North Dry Rocks (Minnow Cave)

Type
Skill Level
Average Depth
Max Depth
Access
Snorkeling
Dangers
Latitude
Longitude
Reef
Beginner
15ft (5m)
25ft (8m)
Boat
Yes
Boat Traffic
25.130898
-80.294259

Just northeast of Key Largo Dry Rocks (Christ of the Abyss) is North Dry Rocks. This site is less trafficked than the Christ Statue, having only three mooring balls. The middle of the site has a wonderful swim-through located in roughly 10ft – 15ft of water. The swim-through fills up with millions of minnows in the summertime, offering visitors the unique experience of swimming through a giant school of fish. The swim-through gives the site it’s unofficial name: Minnow Cave.

USCG Duane

Type
Skill Level
Average Depth
Max Depth
Snorkeling
Dangers
Latitude
Longitude
Type of Ship
Built
Commissioned
Sunk
Depth to Top
Depth to Deck
Wreck
Advanced
95ft (25m)
130ft (40m)
No
Current
24.98970000
-80.38208333
US Coast Guard Cutter
May 1, 1935
August 1, 1936
November 27, 1987
65ft
110ft

The Duane was a US Coast Guard Cutter launched in 1936 as a search and rescue and law enforcement vessel. This 327ft ship saw action in WWII and the Vietnam War, and was put down as an artificial reef in the mid 80s. The main deck of the Duane is at roughly 100ft, while the crow’s nest reaches up to nearly 70ft. The hull structure is completely intact with the original rudders, screws, railings, ladders and ports. The Duane is closer to the Gulf Stream than most adjacent wrecks, which provides for exceptional visibility. Many divers call this a perfect wreck dive.

Benwood

Type
Skill Level
Average Depth
Max Depth
Snorkeling
Dangers
Latitude
Longitude
Type of Ship
Built
Sunk
Wreck
Open Water
30ft (10m)
55ft (17m)
No
Boat Traffic
25.05266700
-80.33366700
Norwegian Merchant Freighter
1910
April 9, 1942

During WWII, near midnight on April 9th, 1942, the Norwegian merchant freighter Benwood was on a routine path from Florida to Virginia, transporting a load of phosphate rock. It was running with no lights to avoid being spotted by German U-boats, which was common for ships throughout the war. But the Benwood wasn’t the only ship in these waters running completely blacked out. The Robert C. Tuttle, an American freighter ship traveling to Texas was also running without lights. The two ships collided and the Tuttle ripped open the Benwood’s starboard side, sending it to the bottom soon after. The ship was deemed unsalvageable, and was later used for target practice by the military. The Benwood was finally deemed a protected site in 1975. This is a wonderful dive for intermediate divers, since it is in relatively shallow water, and can be explored completely in one dive. An abundance of wildlife has overtaken the wreck over the past 70 years.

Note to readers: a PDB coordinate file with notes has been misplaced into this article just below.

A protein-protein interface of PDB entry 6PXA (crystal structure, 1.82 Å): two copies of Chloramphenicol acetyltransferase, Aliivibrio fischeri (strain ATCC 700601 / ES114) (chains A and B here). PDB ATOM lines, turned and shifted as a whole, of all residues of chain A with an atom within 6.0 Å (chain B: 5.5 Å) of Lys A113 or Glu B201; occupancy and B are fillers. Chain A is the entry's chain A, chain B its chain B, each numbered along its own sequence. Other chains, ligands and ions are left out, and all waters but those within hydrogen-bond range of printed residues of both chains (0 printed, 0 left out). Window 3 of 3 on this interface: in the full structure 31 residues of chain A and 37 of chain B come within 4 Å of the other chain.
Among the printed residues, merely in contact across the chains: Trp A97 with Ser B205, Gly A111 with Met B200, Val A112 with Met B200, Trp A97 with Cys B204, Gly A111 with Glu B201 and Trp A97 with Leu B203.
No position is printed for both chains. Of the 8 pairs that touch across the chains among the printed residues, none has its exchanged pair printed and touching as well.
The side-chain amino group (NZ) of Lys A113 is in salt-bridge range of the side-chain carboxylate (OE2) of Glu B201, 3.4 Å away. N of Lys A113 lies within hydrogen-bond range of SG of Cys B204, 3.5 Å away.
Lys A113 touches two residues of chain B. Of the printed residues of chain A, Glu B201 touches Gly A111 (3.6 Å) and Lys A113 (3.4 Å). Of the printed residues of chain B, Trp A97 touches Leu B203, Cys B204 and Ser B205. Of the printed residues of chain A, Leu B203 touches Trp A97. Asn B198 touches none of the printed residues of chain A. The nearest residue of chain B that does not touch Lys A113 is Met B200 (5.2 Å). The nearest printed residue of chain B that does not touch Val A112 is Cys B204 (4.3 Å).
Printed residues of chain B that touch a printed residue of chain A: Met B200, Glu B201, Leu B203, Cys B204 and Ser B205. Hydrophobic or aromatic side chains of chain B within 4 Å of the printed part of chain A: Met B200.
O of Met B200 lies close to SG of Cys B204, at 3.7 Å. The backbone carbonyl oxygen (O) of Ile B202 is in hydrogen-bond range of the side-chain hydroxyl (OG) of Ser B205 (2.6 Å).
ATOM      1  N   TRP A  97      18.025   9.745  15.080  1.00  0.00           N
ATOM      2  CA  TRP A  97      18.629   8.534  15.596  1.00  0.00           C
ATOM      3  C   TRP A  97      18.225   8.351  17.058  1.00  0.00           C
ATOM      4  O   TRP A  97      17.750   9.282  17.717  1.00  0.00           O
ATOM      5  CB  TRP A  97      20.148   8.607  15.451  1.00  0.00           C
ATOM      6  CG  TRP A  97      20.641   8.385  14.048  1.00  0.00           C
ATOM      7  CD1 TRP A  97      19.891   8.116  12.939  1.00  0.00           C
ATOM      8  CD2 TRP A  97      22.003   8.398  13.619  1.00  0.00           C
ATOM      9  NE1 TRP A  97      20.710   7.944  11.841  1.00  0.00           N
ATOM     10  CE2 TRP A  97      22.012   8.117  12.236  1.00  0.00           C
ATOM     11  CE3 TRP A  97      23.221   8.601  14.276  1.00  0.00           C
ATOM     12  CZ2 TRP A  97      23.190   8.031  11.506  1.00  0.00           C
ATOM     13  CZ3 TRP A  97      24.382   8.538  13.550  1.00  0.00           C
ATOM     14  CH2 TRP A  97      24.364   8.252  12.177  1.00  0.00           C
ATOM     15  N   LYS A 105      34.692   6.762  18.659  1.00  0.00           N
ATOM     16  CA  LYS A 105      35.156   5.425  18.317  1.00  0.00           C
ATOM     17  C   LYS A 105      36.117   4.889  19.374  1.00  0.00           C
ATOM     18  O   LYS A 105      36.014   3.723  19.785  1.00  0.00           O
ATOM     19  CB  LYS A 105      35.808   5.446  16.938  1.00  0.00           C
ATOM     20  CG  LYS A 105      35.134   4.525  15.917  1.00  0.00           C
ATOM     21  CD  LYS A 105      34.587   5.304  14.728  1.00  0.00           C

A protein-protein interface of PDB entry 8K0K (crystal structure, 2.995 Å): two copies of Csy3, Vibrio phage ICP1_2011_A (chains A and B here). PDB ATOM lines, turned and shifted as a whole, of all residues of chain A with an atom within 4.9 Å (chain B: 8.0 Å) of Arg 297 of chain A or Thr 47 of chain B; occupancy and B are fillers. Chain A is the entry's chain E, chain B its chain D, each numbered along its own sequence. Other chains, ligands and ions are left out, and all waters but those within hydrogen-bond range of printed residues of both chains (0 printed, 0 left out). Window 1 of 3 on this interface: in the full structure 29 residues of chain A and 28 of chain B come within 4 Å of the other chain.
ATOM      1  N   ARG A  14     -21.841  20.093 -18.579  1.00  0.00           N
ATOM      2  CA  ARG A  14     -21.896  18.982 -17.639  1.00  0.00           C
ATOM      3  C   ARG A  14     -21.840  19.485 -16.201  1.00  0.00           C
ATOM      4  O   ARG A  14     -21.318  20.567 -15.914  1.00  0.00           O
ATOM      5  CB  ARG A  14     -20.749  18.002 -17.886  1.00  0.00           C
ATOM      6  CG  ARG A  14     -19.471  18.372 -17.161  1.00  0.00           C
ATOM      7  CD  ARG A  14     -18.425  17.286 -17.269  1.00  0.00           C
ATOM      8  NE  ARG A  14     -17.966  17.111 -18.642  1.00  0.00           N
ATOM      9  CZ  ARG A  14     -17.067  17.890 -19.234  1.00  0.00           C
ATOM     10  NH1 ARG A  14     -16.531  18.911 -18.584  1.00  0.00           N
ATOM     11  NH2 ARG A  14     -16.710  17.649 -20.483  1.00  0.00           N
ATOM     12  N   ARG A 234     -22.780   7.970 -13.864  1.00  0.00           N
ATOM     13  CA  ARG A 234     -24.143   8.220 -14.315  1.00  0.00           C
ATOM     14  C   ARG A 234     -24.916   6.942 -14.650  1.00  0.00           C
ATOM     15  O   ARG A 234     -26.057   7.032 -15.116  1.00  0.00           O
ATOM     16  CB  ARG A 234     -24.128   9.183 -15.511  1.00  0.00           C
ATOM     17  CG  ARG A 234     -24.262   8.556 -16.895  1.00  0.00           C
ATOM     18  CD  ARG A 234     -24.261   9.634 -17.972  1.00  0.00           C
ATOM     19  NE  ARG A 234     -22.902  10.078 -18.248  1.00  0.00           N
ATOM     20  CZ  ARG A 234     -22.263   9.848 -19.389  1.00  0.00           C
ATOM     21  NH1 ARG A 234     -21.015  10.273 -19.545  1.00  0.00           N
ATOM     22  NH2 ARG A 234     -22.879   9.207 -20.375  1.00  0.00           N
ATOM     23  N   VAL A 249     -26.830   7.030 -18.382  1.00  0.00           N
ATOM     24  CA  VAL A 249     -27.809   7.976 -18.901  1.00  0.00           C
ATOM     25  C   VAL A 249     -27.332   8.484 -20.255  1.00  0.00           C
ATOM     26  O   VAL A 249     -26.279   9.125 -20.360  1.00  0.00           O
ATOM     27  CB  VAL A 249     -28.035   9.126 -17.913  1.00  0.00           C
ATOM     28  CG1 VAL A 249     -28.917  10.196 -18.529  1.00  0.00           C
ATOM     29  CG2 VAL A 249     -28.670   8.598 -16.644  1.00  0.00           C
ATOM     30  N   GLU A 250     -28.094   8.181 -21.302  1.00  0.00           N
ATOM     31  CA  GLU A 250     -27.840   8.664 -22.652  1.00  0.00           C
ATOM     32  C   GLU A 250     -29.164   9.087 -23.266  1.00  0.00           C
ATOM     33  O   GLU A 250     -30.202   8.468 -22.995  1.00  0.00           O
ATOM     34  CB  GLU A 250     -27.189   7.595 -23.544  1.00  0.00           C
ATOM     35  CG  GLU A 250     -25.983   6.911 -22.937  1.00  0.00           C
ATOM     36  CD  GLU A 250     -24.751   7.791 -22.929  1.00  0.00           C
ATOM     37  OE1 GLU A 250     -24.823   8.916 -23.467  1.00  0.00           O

Grecian Rocks

Type
Skill Level
Average Depth
Max Depth
Access
Snorkeling
Dangers
Latitude
Longitude
Reef
Beginner
10ft (3m)
25ft (8m)
Boat
Yes
Boat Traffic
25.11185000
-80.30520000

Grecian Rocks reef is roughly half a mile in length, and is a popular spot among snorkelers being that in many places it is only 5ft deep. During low tide parts of the reef line actually come out of the water. The reef overflows with sea life, especially parrotfish, barracuda, elkhorn coral and queen conch. An old Spanish cannon can be found here as well. Mooring buoys abound at Grecian Rocks and it is easy to spend hours exploring this spot.

USS Spiegel Grove (LSD-32)

Type
Skill Level
Average Depth
Max Depth
Access
Snorkeling
Dangers
Latitude
Longitude
Type
Built
Commissioned
Sunk
Depth to Top
Depth to Deck
Wreck, Artificial Reef
Advanced
80ft (24m)
130ft (40m)
Boat
No
Boat Traffic
25.06666700
-80.31100000
Navy Dock Landing Ship
September 7, 1954
June 8, 1956
May 17, 2002
65ft
110ft

The USS Spiegel Grove (LSD-32) was a landing ship dock that belonged to the United States Navy. The ship was decommissioned in October of 1989, and after it’s sinking in 2002 it became (for a short period of time) the largest artificial reef in the world. During it’s sinking, the vessel flipped over unexpectedly, and air in the hull kept the bow slightly above water, leaving the Spiegel Grove afloat, posing a major navigational hazard. It took three weeks before a salvage crew finally finished her off, sending her to the bottom, where she unfortunately settled on her starboard side. Amazingly, in June of 2005, Hurricane Dennis pushed the Spiegel Grove upright, just how the ship was originally designed to land on the bottom. Be sure to dive safe! The Spiegel Grove has already claimed 6 lives.

Your Underwater Guide to Key Largo